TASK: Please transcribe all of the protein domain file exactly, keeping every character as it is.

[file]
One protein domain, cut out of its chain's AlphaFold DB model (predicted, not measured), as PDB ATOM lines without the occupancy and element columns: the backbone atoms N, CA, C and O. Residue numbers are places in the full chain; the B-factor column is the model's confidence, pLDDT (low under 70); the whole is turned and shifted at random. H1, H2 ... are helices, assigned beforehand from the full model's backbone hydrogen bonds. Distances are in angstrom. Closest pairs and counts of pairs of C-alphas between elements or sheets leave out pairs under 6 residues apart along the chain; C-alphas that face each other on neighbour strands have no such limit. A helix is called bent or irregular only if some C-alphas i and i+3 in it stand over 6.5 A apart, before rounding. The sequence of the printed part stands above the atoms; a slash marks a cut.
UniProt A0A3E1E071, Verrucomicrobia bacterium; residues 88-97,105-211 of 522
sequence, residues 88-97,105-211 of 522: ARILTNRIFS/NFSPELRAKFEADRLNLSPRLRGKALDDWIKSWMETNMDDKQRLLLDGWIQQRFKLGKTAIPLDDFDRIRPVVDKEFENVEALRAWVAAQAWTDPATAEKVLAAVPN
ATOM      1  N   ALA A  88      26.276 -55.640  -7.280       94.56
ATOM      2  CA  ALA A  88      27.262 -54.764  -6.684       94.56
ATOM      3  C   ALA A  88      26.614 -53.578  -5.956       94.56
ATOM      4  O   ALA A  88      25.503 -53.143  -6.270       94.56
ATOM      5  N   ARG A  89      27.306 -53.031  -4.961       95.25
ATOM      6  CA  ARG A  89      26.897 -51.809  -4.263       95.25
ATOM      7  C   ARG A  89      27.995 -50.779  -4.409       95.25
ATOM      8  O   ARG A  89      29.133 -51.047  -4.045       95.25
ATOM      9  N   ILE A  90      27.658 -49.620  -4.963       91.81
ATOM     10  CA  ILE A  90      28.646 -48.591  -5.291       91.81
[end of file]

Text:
One protein domain, cut out of its chain's AlphaFold DB model (predicted, not measured), as PDB ATOM lines without the occupancy and element columns: the backbone atoms N, CA, C and O. Residue numbers are places in the full chain; the B-factor column is the model's confidence, pLDDT (low under 70); the whole is turned and shifted at random. H1, H2 ... are helices, assigned beforehand from the full model's backbone hydrogen bonds. Distances are in angstrom. Closest pairs and counts of pairs of C-alphas between elements or sheets leave out pairs under 6 residues apart along the chain; C-alphas that face each other on neighbour strands have no such limit. A helix is called bent or irregular only if some C-alphas i and i+3 in it stand over 6.5 A apart, before rounding. The sequence of the printed part stands above the atoms; a slash marks a cut.
UniProt A0A3E1E071, Verrucomicrobia bacterium; residues 88-97,105-211 of 522
sequence, residues 88-97,105-211 of 522: ARILTNRIFS/NFSPELRAKFEADRLNLSPRLRGKALDDWIKSWMETNMDDKQRLLLDGWIQQRFKLGKTAIPLDDFDRIRPVVDKEFENVEALRAWVAAQAWTDPATAEKVLAAVPN
ATOM      1  N   ALA A  88      26.276 -55.640  -7.280       94.56
ATOM      2  CA  ALA A  88      27.262 -54.764  -6.684       94.56
ATOM      3  C   ALA A  88      26.614 -53.578  -5.956       94.56
ATOM      4  O   ALA A  88      25.503 -53.143  -6.270       94.56
ATOM      5  N   ARG A  89      27.306 -53.031  -4.961       95.25
ATOM      6  CA  ARG A  89      26.897 -51.809  -4.263       95.25
ATOM      7  C   ARG A  89      27.995 -50.779  -4.409       95.25
ATOM      8  O   ARG A  89      29.133 -51.047  -4.045       95.25
ATOM      9  N   ILE A  90      27.658 -49.620  -4.963       91.81
ATOM     10  CA  ILE A  90      28.646 -48.591  -5.291       91.81